Archive for the ‘HTML5’ Category
Why hasn’t anyone launched a brilliant, native tablet magazine yet? The opportunity is obvious, and yet no one’s done it.
My dream tab rag would cost 99 cents an issue and occupy the space between blog (low cost, small staff, low-production value, given away for free) and legacy print/iPad magazine (high cost, large staff, high-production value, sold for $3-5 an issue or by subscription.)
Some things it would do:
Be right scaled. Employ a half dozen people—edit, business and tech included—if you want to get to 100,000 paid copies a month. Launch for free and start charging after you get 150,000 users.
Do it in HTML5. Find a lowest-common-denominator design that looks gorgeous on Safari, Chrome, Firefox and IE and keep pushing. HTML5, despite its current shortcomings, is the only answer for a variety of reasons:
- Your magazine ought to behave like a downloaded app, but it’s really a website. That means the “front porch” is free, daily, bloggy stuff. The rest (i.e. the magazine itself) is published periodically as if it were a pay app.
- HTML5 can do about 60% of what we can do in a downloadable app. But it’s already good enough to use as a publishing platform and will rapidly improve.
- You can easily design a small-format version, stripped down for smartphones and a large-format version for tablets (and laptops and desktops.)
- HTML5 gives you all that crunchy web goodness—it’s searchable, shareable and not controlled by anyone.
Use a lot of video. The iPad, and other LCD tablets in the wings, are much better to look at than read. That’s why Netflix is the killer app on the iPad. While I’m not saying you can’t read stuff on tablets—I’ve read scores of books on both Kindle and iPad—but neither is easier on the eyes than paper. Until we start seeing transflective screens like those being designed by Pixel Qi, video and photos ought to be the bigger part of the mix.
Get the pacing right. No one’s done this yet on a tablet—legacy publishers, for a variety of reasons, are too faithful to the print counterpart. But a page of print turns into 2.5 pages of 10-inch tablet—that changes the rhythm and timing of a publication radically. A native tab mag could be paced naturally.
Be wildly entertaining. Until displays improve, tablet-based entertainment will usually trump information. (See 3., above.)
There’s a huge amount of misunderstanding these days in the open-versus-closed debate. I’m seeing a lot of hand wringing out there among pundits who believe that the rise of apps-fueled devices will somehow mean that information—now so abundant and free—will retreat behind pay walls, and Evil Big Media will plunge us back into the ignorant, can’t-find-it-anymore pre-Web world. Nothing will be shareable. Nothing will be searchable…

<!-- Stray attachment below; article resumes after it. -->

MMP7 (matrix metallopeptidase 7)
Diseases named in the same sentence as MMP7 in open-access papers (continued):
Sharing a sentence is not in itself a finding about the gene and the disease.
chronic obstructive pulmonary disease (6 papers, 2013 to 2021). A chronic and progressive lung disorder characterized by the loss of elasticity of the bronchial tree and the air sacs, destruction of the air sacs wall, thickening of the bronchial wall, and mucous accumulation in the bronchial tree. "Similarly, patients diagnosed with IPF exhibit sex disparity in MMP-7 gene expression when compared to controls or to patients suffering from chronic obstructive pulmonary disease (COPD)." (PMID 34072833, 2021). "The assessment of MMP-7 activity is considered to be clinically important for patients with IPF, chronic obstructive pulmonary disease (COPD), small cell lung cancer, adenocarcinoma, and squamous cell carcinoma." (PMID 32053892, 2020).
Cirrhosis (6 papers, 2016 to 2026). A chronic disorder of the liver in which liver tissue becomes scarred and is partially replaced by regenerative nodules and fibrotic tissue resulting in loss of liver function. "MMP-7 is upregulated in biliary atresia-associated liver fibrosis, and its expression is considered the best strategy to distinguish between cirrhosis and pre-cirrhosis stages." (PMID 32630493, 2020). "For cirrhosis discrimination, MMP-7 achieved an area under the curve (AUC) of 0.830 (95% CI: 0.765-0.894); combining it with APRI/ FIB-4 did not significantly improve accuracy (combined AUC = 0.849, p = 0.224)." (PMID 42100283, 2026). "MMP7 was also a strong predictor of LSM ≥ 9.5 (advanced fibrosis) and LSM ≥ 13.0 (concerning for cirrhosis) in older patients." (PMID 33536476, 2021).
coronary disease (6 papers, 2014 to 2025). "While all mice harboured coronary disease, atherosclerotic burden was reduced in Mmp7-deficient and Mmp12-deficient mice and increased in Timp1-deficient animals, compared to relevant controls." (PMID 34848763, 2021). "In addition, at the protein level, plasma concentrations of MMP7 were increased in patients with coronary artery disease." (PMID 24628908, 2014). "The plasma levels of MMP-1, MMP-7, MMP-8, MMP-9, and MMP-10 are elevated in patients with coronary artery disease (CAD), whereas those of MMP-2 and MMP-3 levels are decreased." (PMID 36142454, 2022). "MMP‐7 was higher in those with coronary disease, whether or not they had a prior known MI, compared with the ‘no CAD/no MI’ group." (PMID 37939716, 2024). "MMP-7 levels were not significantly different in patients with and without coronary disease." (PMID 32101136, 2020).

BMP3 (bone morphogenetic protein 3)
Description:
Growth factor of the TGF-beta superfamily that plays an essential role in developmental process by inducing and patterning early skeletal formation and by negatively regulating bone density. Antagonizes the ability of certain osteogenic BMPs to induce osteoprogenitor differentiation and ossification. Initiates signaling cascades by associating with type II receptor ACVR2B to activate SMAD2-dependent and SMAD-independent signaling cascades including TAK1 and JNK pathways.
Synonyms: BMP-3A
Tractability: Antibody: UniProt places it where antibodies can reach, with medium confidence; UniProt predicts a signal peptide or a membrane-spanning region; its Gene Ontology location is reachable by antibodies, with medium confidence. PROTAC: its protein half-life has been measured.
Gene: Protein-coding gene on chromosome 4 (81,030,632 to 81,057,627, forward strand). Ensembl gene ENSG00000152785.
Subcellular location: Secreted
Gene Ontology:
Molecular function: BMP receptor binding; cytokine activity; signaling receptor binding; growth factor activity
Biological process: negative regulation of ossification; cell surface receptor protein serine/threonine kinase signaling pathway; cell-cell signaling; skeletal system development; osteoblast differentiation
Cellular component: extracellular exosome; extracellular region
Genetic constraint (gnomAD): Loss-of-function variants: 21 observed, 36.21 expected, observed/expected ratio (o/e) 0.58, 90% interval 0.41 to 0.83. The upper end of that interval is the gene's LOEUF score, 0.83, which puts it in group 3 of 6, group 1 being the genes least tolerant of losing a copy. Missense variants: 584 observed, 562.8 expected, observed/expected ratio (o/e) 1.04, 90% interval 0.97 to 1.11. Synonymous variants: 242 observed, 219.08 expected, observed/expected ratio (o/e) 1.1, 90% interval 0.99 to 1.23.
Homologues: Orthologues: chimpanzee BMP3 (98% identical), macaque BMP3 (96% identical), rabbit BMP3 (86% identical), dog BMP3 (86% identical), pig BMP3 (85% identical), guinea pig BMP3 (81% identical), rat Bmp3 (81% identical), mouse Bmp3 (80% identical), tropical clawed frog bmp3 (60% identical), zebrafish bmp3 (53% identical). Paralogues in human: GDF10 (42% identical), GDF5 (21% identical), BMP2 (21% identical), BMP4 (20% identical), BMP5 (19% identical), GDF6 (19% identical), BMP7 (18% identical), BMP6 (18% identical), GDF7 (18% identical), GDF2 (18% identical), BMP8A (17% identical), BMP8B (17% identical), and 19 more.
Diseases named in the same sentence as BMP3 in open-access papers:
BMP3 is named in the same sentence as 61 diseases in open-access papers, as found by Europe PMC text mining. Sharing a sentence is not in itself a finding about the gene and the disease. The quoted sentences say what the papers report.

Nope, not at all. Or, as Gob used to say in Arrested Development, “Come on!”
As everyone knows, Google, with it’s endless evangelizing of an unfettered Web, is the standard-bearer for open. And Apple, with the rise of it’s highly integrated iConomy (that extends from the A4 chip to iPods/Phones/Pads to the iOS and the the iTunes and App Store) is the champion of the closed system. These two companies are the poles of Techland and appear, at least through the media’s smudgy binoculars, to be engaged in the tech war of the century.
This is the black and white of the dialectic.
In reality, Google and Apple are moving to the same shade of gray, albeit at different speeds: HTML5.
Google, with a fleet of devices running Chrome OS on the horizon, would like to see this migration occur ASAP. Apple, whose Apps are now generating billions in revenue, is not in such a hurry, of course. (Also, Steve Jobs has said that bandwidth is really the biggest impediment to HTML5 taking off within the next five years.)
But I think it’s fair to say that virtually everyone, in both camps, agrees that at some point in the not too distant future, we’ll be able to give consumers the same rich experience in HTML5 that we now associate with downloaded apps. (Sports Illustrated recently showed off a demo of a prototype in HTML5 that’s virtually indistinguishable from the same thing rendered in Objective C.)
For content producers, the advantages of HTML5 are many, including the ability to write once and run anywhere. While the standard is still years from reaching a tipping point and being widely deployed, it counts over 70 million users who run HTML5-compliant browsers such as Chrome and Safari. Another advantage, of course, is that HTML5 “apps” are really just web pages, and as such are searchable and “open.”
Naturally, once we move to HTML5-based content, pay walls will be in place. But everyone’s content will still be “open” to the World Wide Web. Much of it, though, won’t be free.